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Blending the past with the future

Blending the past with the future - (04-04-2012)

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PHOTO: The Santa Catalina Mountains peak over the top of the new solar panel array recently installed by the Benedictine Sisters of Perpetual Adoration in Tucson, Ariz. The system will produce 80 percent of the monastery’s power needs, saving almost $28,000 each year on utility costs.

TUCSON, Ariz. – It was the result of a perfect storm...under sunny skies.

For years, the Benedictine Sisters of Perpetual Adoration in Tucson had investigated expanding their foray into solar energy. With the creation of tax credits to inspire homeowners and businesses to explore renewable energy options and no-money-up-front lease options, the Sisters’ dream has finally become a reality.

This spring, they purchased an array of solar panels that have been installed by Technicians for Sustainability that will account for 80 percent of their future electrical energy needs. The project, which adds to the roof-top solar panels the Sisters installed five years ago that heat water for the monastery, fulfills a variety of goals: further decreases dependence on non-renewable energy sources, impacts the environment in positive ways and eliminates a large portion of their energy costs.

“Arizona is one of the sunniest places in the United States with regards to the amount of average sunlight per day,” said Sister Joan Ridley, OSB, who serves as subprioress for the community and is overseeing their latest project. “When solar panels convert the sun’s rays into electricity, they produce no air pollution, no hazardous waste or noise. The more electricity and heat that we convert from the sun’s rays decreases our reliance and dependence on fossil fuels and on imported sources of energy. It helps us do a good thing for ourselves and for the planet.”


It’s a numbers game

 “There are a lot of numbers involved when converting to solar energy - all good ones,” Sister Joan said.

Tucson Prioress Sister Ramona Varela, OSB agrees, “It boggles the mind how much we consume our earth’s resources. Each person makes a much bigger impact than we think. As Benedictines, as monastics, we strive to protect the earth’s resources and to leave this world better than we found it.”

Using solar energy saves 11,142 gallons of water, which would be used each month by the local power company in order to produce electricity for the monastery. It also means lowering the Sisters’ carbon footprint by preventing 50,000 pounds of carbon dioxide from being released into the air, a byproduct of using commercial power.

And there’s also the bottom line - the new solar panels will mean more money at the end of each month. Before the installation of the solar panels, the Sisters’ electric bill averaged $2,900 each month. The Sisters will continue to pay for about 20 percent of the non-solar generated electricity in the future, which will amount to a bill of around just $580 each month. However, those rates will be locked into the 2012 rate they currently pay, resulting in additional savings over the years.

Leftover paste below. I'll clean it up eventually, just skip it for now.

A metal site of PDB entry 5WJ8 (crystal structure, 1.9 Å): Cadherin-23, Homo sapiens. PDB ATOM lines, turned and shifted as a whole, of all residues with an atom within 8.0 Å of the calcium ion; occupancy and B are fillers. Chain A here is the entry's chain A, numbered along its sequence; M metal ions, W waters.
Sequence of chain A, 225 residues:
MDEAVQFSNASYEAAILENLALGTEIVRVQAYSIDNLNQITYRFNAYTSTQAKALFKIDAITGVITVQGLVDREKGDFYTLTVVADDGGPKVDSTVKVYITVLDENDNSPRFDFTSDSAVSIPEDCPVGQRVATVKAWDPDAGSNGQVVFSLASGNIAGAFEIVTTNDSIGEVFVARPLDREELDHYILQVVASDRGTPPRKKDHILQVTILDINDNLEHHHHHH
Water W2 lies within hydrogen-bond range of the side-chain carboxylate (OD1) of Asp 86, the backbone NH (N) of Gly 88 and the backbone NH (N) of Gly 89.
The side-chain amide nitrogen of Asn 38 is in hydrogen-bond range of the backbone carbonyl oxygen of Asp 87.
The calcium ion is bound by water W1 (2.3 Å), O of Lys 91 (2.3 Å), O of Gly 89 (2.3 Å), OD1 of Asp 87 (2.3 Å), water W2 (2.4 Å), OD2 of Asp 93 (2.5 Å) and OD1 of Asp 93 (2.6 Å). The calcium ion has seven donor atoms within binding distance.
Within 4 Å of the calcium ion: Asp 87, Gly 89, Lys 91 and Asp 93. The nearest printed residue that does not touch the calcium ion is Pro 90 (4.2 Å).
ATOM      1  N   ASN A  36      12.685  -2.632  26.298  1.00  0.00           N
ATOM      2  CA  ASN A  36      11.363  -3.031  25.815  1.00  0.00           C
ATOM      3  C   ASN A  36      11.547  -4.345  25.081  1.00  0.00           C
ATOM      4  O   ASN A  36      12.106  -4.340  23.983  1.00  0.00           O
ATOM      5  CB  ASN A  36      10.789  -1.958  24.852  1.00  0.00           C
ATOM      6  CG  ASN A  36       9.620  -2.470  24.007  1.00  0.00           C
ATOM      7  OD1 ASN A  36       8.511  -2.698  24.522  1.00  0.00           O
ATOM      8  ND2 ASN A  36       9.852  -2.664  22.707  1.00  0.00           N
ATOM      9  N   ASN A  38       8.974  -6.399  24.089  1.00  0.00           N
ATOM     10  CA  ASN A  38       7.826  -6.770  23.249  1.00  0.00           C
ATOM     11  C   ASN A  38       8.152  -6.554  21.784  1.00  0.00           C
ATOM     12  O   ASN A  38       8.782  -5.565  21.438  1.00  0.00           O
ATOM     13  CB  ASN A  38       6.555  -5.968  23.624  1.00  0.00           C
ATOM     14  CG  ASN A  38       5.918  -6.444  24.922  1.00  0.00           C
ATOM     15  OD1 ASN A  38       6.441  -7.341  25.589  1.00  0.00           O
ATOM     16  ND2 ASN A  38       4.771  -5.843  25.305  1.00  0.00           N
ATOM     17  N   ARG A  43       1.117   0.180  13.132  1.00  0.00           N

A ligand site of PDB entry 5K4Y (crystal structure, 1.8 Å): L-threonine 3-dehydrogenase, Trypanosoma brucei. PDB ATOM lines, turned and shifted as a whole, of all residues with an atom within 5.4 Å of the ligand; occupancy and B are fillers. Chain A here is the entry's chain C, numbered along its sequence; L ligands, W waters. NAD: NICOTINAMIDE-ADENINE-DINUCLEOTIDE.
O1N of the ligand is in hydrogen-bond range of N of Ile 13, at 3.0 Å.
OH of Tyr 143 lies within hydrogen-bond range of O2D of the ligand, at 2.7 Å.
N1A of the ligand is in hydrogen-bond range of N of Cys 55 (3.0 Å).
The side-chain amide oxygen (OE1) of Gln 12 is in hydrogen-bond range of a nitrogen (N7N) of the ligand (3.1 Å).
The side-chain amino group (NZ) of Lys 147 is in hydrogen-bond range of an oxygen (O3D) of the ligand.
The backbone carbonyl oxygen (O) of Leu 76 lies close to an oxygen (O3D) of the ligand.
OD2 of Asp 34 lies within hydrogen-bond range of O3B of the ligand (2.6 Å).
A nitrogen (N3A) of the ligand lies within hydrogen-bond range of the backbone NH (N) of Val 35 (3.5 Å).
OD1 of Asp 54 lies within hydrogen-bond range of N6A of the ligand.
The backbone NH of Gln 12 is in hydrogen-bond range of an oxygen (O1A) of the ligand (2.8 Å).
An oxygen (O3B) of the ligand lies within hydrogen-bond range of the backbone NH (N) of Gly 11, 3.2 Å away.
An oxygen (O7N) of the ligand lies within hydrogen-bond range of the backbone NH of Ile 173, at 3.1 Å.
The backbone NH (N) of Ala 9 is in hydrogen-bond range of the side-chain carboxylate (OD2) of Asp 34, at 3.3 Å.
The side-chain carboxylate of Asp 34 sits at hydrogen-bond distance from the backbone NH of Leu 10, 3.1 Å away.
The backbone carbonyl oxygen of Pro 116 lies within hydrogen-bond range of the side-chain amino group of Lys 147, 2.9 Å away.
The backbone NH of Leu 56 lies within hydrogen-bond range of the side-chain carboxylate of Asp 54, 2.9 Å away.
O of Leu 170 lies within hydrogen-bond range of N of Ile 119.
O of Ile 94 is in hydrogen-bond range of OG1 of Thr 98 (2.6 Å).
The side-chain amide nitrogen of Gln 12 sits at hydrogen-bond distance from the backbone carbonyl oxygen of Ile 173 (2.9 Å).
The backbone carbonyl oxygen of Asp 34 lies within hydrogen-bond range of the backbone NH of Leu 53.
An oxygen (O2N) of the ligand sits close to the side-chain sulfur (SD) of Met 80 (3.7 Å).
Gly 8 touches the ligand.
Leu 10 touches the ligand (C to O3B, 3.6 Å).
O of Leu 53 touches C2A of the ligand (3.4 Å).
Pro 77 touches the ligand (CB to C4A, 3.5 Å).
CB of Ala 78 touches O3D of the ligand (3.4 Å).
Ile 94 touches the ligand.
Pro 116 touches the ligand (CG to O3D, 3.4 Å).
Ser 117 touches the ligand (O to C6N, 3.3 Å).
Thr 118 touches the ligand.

According to a report by GreenTech Media last fall, solar panel installations doubled from 2010 to 2011. Experts predict that number will double again by the end of 2012.

State and federal tax credits, ranging from 25 to 30 percent, help homeowners and business customers make the switch to solar. However, as a not-for-profit, the Sisters cannot use those tax credits directly. But that’s where companies like Technicians for Sustainability come in. Not-for-profit organizations like the Benedictine Sisters can transfer their tax credits to a credit company that finances the project, which reduces the cost of the panels.

The Sisters took advantage of a lease-to-own option, which allows them to finance the new system at a cost of 80 percent of their current bill. After a period of 10 to 12 years, they will own the system outright.

 

Role model for others 

Tucson has been the site for several projects like this recently, including a variety of religious groups hoping to score big with solar energy and save the earth’s finite resources. According to Sister Joan, Our Mother of Sorrows Catholic Church began producing solar late last year. They are joined by Temple Emanu-El, Pantano Christian Church and a handful of other not-for-profit organizations.

“We have been fortunate to work with many not-for-profits in and around Tucson to make their solar visions a reality,” said Danielle Kontovas of Technicians for Sustainability. “With our community leasing model, we are able to offer these customers solar electricity for less than what they are currently paying for conventional electricity. Similar programs exist for residential customers, which has made solar a reality for many homes, businesses and non-profits in our community. One solar system at a time, we are working toward a renewable future.”

Sister Joan embraces the idea of monasteries like hers blending their rich heritage of the past with the best of current realities.

“Using the ancient power of the ever-present sun in ways that help our future is a very practical application of how we are trying to live a greener life,” Sister Joan said.

For more information about the Benedictine Sisters’ new solar energy project, please contact Sister Joan Ridley at (520) 325-6401 or joan@bspa.us